President Trump’s U.S. Supreme Court nominee Brett Kavanaugh’s confirmation hearing this week was repeatedly interrupted by protesters hostile to Kavanaugh, while the nominee endured back-to-back days of lengthy questioning, all the while remaining in good humor and making no gaffes that were likely to derail his confirmation in a Senate narrowly controlled by Republicans, despite the efforts of Democrats opposed to him.

Pressured by Democrats, Kavanaugh rejected repeated efforts at the Senate confirmation hearing to reveal his views about a president pardoning himself or being forced to testify in a criminal case.    Some liberals have expressed deep concern that Kavanaugh could be a “rubber stamp” for Trump and protect him from lawsuits and investigations.

Kavanaugh insisted to probing senators that he fully embraced the importance of judicial independence.  He also would not say whether he believes the president can be subpoenaed to testify.  “I am not going to answer hypothetical questions of that sort,” Kavanaugh said in response to a question from Senator Patrick Leahy (D-VT) about pardons.  However, in a long day in the witness chair, he declared that “no one is above the law.”

Democrats expressed concern that Kavanaugh will push the court to the right on abortion, guns, and other issues, and that he will side with President Trump in cases stemming from special counsel Robert Meuller’s investigation of Russian interference in the 2016 elections and possible ties to the Trump campaign.

Democrats also pressed the conservative federal appeals court judge over newly released emails regarding his views on abortion and racial issues after a partisan fight over the public release of the documents.  The documents, which were released on Thursday, dated from Kavanaugh’s service in the White House under Republican President George W. Bush more than a decade ago.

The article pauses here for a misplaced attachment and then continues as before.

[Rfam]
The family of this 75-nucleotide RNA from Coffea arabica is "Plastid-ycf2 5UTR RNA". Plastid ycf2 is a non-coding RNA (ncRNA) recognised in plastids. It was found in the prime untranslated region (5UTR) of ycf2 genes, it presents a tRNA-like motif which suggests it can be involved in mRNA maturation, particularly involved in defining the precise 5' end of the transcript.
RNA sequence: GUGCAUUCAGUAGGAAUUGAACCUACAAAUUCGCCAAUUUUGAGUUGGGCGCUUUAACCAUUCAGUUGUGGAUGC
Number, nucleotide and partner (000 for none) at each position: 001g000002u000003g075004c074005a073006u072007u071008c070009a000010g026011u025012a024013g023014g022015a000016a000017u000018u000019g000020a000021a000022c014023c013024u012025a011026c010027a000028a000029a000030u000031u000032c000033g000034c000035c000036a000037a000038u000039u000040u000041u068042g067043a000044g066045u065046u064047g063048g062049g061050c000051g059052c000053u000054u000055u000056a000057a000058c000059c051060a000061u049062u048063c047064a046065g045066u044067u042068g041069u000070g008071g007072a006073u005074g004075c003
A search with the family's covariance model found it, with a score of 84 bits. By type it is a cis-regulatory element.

The 53-year-old appellate judge answered cautiously when asked about most of those matters, refusing an invitation from Senator Richard Blumenthal (D-CT) to pledge to step aside from any Supreme Court cases dealing with Trump and Mueller’s investigation.

Committee Chairman Chuck Grassley (R-IA) asked whether he would be independent from the president who chose him for the lifetime position.  “The first thing that makes a good judge is independence not being swayed by political or public pressure,” Kavanaugh responded.  But when asked if a president can be required to respond to a subpoena, Kavanaugh said “I can’t give you an answer on that hypothetical question.”

Asked by Democratic Senator Cory Booker whether he was picked because of an expectation of loyalty to Trump, Kavanaugh responded by saying “my only loyalty is to the Constitution.  I am an independent judge.”

Senator Amy Klobucher (D-MN) asked whether a president could be criminally investigated or indicted.  Kavanaugh said he had never taken a position on those issues, though he did write in a 1998 article that impeachment may be the only way to hold a president accountable while in office.

Republicans hope to confirm Kavanaugh in time for the first day of the new Supreme Court term on October 1.